In the midst of a wild first inning that saw three straight singles capped by a Matt Wieters Earl Weaver Special off of Yankees starter David Phelps to give the Orioles a 4-0 lead, the sounds of Twisted Sister blasted over the public address system at Oriole Park at Camden Yards. The crowd of 46,298 could feel every word: "We're not gonna take it! No, we ain't gonna take it! We're not gonna take it any more!" This, surely, was the magic that was meant to be on Cal Ripken Jr. statue night.
This was what needed to happen. The packed house was ready to explode with emotion at every appropriate moment. This is the first September game in Baltimore that has mattered since 1997. The fans knew it, too. There was no doubt that it would be a sellout. The legends were here. The good karma was here. And a win would put them back into first place - well, with a tie - in the American League East.
The train veered off the rails much later in the game. The familiar doubts crept back into all of our minds as Pedro Strop came on to relieve Randy Wolf with men on base, promptly giving up a base hit, back-to-back walks and another base hit. That escalated quickly. A 6-1 lead evaporated nearly in an instant, becoming a 6-6 tie that seemed like the ultimate disaster waiting to happen. Darren O'Day came on to get the last out - a first-and-third situation that was no sure thing - and I readied myself for a long night in the press box, perhaps a depressing night.
You can be forgiven for thinking that sort of thing after fourteen losing baseball seasons. Strop realized his manifest destiny as Armando Benitez. The Yankees were rallying, quieting the crowd in the Orioles' house. Of course this would happen! That's what is supposed to happen. They are the playoff-tested team with the $210 million payroll and the Orioles are the plucky upstarts, the team who has never been here before, the team that seems to be held together with duct tape and baling wire. They are not supposed to be here. They are not supposed to win games like this.
They don't care.
That 8th inning disaster for the Orioles turned into a wild romp in the bottom half of the inning. No matter that Joe Girardi called in David Robertson to hold the tie his hitters had patiently bought. The 2012 Orioles have other plans. The first batter of the inning was Adam Jones, who has done his share of hitting home runs to tie or give the Orioles a lead. They were looking lonely out in the bullpen after Strop's meltdown - so Adam gave them a souvenir.
Wieters followed with a little single off into right field. That gave us Mark Reynolds at the plate - Reynolds, who had already homered in the 5th inning, who'd hit 7 home runs in seven games. There could be only one result. As MASN's Gary Thorne likes to say: "GOOD BYE, HOME RUN!" 9-6 Orioles, just like that.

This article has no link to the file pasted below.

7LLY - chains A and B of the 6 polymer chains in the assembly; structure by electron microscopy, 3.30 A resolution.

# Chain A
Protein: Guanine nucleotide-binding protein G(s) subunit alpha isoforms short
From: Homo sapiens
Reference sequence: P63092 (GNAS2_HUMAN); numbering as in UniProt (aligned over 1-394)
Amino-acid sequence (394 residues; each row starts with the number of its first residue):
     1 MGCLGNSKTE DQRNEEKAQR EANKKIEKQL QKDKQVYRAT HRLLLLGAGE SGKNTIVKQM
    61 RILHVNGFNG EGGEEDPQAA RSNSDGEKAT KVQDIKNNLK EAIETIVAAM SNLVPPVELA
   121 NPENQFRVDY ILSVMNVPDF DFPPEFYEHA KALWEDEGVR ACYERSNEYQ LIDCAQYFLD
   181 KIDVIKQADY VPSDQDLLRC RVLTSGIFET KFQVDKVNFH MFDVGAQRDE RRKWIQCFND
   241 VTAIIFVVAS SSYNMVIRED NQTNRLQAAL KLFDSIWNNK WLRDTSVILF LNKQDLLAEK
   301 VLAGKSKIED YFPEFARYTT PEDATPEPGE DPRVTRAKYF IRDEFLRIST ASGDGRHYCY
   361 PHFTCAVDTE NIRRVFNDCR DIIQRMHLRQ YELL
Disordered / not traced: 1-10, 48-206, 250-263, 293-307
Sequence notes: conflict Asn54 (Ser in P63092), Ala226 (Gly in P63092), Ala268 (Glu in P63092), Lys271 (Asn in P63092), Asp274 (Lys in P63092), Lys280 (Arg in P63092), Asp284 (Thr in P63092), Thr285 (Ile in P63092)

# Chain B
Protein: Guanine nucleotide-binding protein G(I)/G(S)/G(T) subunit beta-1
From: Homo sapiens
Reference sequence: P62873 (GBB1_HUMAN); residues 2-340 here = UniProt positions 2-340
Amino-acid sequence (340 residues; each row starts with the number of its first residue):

Girardi had seen enough. Robertson was sent packing without ever retiring a batter. Boone Logan came on to get a lefty-lefty matchup against Chris Davis. Oh, Joe, you're so cute with your platoon splits! Bringing on a lefty to face Davis is not a bad idea. Then you forget that sometimes Davis swings Mjolnir, for he is Thor, and he will muscle a pitch he didn't even get a great swing on and send it to the flag court or wherever it landed - I can't really say for sure because it was suddenly inexplicably dusty in the press box as that ball took flight.
The sellout crowd ate up every moment of this. Unprompted by any Jumbotron message, they cheered throughout the night. The 8th inning fury that sent the O's back into the lead was what they all knew would happen all along, it seemed. Disaster was averted, victory snatched from the jaws of painful defeat. This is not the kind of thing that happens to Orioles fans! Except this year, it is, and now the division is tied once again, and perhaps, dare we say, the Yankees are the snakebitten ones, the team that can't get out of its own way, the team that is headed for some kind of epic, Red Sox-like collapse.
Well, let's not get carried away here. It was still just one game. But at the same time, it was more than one game. This was the ultimate pressure cooker for an untested team and everyone except for Strop came through with flying colors. It was a test passed and a message sent - as if the team hasn't sent enough messages to the league this year that they mean business and that they aren't the Orioles of recent memory.
They're not gonna take it any more.
Jones, Wieters and Reynolds all had multi-hit games that included a home run. Reynolds hit two of them and walked once for good measure. Not to be lost in all of this excitement was the performance by Jason Hammel, who soldiered through five innings in his first start back from the disabled list - after being hit in the throwing elbow by a line drive from Robinson Cano to open up the fourth inning. Cano would score on a Curtis Granderson hit later in the inning, but that was all they would get off Hammel.
This could very well have been the greatest Orioles game of my lifetime. There is always that tendency to say that the most recent thing is the best. I try to avoid it. But man, if you weren't here, I really am sorry that you were not. This was an amazing night and the Orioles punched first, took the flurry of blows from the Yankees in response and still had enough left for the knockout punch.
They did it tonight, and they'll be back again tomorrow night to try to do it again, with sole possession of first place in the American League on the line. Wei-Yin Chen will take the mound for the O's and Phil Hughes will start for the Yankees.